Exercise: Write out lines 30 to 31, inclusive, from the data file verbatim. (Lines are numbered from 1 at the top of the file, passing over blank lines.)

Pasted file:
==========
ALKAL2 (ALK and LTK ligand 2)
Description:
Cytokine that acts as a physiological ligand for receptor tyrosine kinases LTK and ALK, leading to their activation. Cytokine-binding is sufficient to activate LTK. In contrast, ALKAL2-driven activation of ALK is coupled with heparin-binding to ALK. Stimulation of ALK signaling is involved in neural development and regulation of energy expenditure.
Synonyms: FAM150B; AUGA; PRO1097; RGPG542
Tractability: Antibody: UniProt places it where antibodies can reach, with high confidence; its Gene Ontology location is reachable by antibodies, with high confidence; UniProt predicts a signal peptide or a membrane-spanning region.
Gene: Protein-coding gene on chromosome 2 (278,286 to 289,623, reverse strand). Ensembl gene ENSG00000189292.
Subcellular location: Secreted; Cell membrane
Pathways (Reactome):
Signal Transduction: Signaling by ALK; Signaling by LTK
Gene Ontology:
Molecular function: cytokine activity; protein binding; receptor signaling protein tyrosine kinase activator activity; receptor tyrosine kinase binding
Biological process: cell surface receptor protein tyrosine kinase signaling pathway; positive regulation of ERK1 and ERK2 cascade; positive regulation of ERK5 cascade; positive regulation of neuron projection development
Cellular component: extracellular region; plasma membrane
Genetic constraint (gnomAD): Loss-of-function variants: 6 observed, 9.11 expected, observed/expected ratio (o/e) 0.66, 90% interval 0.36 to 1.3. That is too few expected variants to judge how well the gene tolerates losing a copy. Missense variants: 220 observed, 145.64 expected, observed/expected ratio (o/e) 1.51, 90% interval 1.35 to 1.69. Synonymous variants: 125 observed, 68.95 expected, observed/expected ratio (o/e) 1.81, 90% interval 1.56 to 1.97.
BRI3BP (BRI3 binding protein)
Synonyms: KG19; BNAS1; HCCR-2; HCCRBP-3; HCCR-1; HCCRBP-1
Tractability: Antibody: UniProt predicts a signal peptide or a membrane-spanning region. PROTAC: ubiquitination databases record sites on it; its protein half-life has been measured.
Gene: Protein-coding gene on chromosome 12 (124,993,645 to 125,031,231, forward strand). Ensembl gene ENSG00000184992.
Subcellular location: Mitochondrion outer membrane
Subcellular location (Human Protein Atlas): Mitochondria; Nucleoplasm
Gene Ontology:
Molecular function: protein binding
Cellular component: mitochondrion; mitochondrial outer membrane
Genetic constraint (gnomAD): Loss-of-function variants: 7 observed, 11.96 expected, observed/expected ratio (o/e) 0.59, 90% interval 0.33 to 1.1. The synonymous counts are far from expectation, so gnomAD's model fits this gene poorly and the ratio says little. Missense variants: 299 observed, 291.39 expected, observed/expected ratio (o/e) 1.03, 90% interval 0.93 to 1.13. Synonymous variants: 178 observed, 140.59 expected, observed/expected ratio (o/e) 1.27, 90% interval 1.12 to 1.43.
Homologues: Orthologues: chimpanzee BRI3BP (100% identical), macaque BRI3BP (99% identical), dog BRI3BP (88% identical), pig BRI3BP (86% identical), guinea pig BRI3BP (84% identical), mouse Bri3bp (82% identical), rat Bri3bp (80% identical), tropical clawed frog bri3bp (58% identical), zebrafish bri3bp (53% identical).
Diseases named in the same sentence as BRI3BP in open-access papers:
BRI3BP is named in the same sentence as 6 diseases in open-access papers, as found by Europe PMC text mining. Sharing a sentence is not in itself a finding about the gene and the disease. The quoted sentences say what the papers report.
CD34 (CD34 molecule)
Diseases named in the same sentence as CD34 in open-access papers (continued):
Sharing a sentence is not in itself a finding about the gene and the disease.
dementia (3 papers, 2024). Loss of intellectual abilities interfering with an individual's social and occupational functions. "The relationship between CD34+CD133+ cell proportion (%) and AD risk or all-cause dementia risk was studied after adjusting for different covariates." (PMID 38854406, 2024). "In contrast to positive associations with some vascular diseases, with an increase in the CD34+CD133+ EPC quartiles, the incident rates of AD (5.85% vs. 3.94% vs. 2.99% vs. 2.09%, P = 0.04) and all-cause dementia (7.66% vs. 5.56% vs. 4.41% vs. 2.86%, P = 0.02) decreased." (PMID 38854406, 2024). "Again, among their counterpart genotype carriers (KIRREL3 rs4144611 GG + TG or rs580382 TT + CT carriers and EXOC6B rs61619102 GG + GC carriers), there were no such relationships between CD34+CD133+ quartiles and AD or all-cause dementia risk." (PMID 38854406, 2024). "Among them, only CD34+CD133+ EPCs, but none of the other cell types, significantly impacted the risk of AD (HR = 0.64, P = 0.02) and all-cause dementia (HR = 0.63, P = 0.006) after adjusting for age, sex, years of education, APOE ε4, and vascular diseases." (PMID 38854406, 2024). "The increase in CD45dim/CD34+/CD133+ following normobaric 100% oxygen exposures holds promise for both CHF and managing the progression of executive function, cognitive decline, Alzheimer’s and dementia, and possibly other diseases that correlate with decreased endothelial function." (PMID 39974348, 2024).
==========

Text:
Sharing a sentence is not in itself a finding about the gene and the disease.
dementia (3 papers, 2024). Loss of intellectual abilities interfering with an individual's social and occupational functions. "The relationship between CD34+CD133+ cell proportion (%) and AD risk or all-cause dementia risk was studied after adjusting for different covariates." (PMID 38854406, 2024). "In contrast to positive associations with some vascular diseases, with an increase in the CD34+CD133+ EPC quartiles, the incident rates of AD (5.85% vs. 3.94% vs. 2.99% vs. 2.09%, P = 0.04) and all-cause dementia (7.66% vs. 5.56% vs. 4.41% vs. 2.86%, P = 0.02) decreased." (PMID 38854406, 2024). "Again, among their counterpart genotype carriers (KIRREL3 rs4144611 GG + TG or rs580382 TT + CT carriers and EXOC6B rs61619102 GG + GC carriers), there were no such relationships between CD34+CD133+ quartiles and AD or all-cause dementia risk." (PMID 38854406, 2024). "Among them, only CD34+CD133+ EPCs, but none of the other cell types, significantly impacted the risk of AD (HR = 0.64, P = 0.02) and all-cause dementia (HR = 0.63, P = 0.006) after adjusting for age, sex, years of education, APOE ε4, and vascular diseases." (PMID 38854406, 2024). "The increase in CD45dim/CD34+/CD133+ following normobaric 100% oxygen exposures holds promise for both CHF and managing the progression of executive function, cognitive decline, Alzheimer’s and dementia, and possibly other diseases that correlate with decreased endothelial function." (PMID 39974348, 2024).